Multiple buttons with one interrupt

Hi there. Here is the project description: You have 6 buttons and 6 LEDs. When one is pressed, the corresponding LED turns on for a few seconds. No other button presses will be registered during those few seconds. After those few seconds, repeat.

Basically I want to have 6 separate interrupts. Currently I have the interrupt setup, but whenever I do a digitalRead, all 6 buttons show up as pressed. Here is my layout:

I have pullup resistors enabled on all button pins. I can also see why all the buttons show up as pressed when I press just one. However, I have not been able to come up with a solution. I'd prefer not to use any solution that involves analogRead() because it doesn't handle multiple buttons at a time very well.

Can anyone help me come up with a solution?

One solution would be to make all the blue wires a "wired OR gate" connection to the interrupt pin. You can do this by adding a simple diode to each switch where you show the blue connection going to the common connection point and then on to the interrupt pin. The cathode end of each diode should wire to it's switche and the anode to the common connection.

That make sense?


Basically I want to have 6 separate interrupts

Why? What does an interrupt give you that isn't available through other means?

Thanks for the quick reply. I can't believe that the solution I was asking for fit "NOR gate" perfectly and I couldn't see it.

Even if I had seen that though, I would have immediately looked at logic ICs. I wouldn't even have considered the ultra simple solution of using diodes. I'm surprised the solution was that simple. BTW I just tested it and it works. Thanks!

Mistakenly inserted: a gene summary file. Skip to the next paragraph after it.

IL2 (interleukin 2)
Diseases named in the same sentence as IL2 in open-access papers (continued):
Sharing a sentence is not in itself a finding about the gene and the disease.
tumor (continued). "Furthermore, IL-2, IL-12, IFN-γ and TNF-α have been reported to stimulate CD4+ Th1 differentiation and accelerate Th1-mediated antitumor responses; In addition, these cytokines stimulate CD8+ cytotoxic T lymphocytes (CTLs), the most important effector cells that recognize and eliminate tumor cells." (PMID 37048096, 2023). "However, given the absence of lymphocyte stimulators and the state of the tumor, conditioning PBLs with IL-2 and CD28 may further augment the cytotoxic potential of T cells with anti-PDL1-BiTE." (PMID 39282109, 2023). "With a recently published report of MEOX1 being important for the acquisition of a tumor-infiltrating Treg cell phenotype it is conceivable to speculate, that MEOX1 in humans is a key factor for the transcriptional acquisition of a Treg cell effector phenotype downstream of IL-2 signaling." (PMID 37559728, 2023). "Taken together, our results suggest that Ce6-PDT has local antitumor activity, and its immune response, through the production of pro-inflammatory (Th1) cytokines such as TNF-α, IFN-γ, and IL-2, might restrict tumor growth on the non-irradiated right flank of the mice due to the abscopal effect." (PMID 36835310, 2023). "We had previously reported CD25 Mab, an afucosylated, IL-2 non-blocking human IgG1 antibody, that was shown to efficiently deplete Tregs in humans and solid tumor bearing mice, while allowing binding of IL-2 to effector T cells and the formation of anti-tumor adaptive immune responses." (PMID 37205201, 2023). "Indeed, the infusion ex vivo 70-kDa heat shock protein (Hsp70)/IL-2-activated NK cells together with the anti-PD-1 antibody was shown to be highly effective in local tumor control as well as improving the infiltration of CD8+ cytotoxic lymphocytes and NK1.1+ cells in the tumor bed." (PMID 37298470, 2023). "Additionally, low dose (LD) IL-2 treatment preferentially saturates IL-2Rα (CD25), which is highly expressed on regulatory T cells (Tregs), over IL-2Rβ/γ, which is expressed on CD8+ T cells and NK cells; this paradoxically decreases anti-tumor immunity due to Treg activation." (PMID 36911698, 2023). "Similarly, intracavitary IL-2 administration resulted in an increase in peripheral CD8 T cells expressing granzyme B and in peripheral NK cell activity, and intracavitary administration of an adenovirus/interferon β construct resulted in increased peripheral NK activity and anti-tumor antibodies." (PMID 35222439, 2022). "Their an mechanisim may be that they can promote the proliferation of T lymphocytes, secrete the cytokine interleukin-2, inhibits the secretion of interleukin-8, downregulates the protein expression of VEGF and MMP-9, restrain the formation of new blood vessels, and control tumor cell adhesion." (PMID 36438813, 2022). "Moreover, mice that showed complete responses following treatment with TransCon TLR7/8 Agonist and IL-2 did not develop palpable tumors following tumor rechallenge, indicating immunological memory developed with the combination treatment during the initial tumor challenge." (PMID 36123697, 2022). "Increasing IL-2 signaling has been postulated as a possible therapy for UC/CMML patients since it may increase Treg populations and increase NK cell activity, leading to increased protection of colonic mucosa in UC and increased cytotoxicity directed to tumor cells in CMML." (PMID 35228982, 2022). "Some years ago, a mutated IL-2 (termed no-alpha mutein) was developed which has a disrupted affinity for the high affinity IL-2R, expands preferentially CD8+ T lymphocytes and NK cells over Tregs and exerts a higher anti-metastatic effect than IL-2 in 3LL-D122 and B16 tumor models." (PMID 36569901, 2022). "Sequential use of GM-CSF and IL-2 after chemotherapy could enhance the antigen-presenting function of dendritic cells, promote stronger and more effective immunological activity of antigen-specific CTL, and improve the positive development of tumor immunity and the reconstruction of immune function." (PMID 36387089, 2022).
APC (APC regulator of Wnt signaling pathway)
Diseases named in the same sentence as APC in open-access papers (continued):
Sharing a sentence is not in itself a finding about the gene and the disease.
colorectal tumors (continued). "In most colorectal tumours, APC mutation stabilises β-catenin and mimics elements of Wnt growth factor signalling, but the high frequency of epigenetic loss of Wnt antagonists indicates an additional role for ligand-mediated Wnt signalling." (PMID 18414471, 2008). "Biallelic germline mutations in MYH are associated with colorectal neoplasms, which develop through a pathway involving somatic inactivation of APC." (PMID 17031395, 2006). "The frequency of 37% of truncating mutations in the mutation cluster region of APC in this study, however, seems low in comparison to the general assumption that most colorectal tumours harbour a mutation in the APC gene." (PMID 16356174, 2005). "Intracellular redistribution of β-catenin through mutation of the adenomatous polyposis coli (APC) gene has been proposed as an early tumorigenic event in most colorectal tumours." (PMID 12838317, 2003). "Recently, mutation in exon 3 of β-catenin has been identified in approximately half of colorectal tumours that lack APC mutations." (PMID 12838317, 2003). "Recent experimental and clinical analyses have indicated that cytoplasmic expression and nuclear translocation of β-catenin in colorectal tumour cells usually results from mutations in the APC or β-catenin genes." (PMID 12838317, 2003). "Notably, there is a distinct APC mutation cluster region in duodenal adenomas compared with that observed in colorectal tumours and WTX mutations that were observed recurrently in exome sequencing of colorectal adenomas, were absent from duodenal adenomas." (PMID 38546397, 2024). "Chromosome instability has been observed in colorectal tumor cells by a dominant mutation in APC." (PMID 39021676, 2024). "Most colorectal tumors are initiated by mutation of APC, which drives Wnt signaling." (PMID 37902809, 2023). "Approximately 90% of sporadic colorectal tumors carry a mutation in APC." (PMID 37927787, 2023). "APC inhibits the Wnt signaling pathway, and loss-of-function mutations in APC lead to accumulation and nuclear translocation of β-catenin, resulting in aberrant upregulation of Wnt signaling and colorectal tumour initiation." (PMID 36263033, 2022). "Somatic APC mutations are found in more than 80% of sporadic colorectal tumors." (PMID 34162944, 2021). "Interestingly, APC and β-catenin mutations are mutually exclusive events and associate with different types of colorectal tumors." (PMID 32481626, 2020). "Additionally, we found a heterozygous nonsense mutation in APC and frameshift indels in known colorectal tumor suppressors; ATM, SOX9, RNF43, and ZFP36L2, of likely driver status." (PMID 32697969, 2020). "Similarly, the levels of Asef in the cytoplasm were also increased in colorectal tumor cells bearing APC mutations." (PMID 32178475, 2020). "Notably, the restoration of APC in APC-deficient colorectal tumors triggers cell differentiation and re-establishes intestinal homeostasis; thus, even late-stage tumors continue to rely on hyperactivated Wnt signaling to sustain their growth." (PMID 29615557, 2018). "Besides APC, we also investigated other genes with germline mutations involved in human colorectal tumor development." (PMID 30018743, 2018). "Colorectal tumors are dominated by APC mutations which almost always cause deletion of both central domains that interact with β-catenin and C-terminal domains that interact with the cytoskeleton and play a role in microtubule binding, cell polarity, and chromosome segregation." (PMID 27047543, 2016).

Now I just have to find room on this crazy breadboard for 6 diodes. (when I am done I want to have all the LEDs and diodes + an ATMega328 all on a half-size breadboard)

Now I just have to find room on this crazy breadboard for 6 diodes.

There appears to be enough free holes for 6 diodes to the right of all the blue wires using both top and bottom holes.


If you had the Arduino off doing something else that takes a lot of resources, THEN maybe you would need an interrupt to alert it to come back and look at the buttons. But your code is doing nothing but looking at the buttons and timing and controlling the LEDs. At least we presume that is what your code is doing absent the ability to see it.

I know it's doing nothing but looking at the LEDs, but that using interrupts is still "best practice", right? It probably doesn't save battery power, but I think it makes it a lot more intuitive because that's what interrupts were made for.

Not clear why you have THREE connections to each button. Those buttons are typically 2-terminal devices, single-pole, single-throw, normally-open. switches. Looks like all the blue wires are superfluous (or else the black ones or the white ones, depending on what buttons you are using.)

The blue connections are necessary to connect all the buttons to the interrupt pin. If each pin had its own interrupt, I would only need two connections to each pin.

I see what you are saying though. I could have saved all the blue wires by changing from an interrupt-based program to update-based. For this project, the update-based was probably a better option. It just seemed more intuitive coming from a Java environment to use interrupts without considering the added complexity.

Now I just have to find room on this crazy breadboard for 6 diodes.

You might not need all 4 of the bus connections on the breadboard for power. If not, you could steal one for the interrupt line. Then you can use the diodes as jumpers between the switches and the bus line.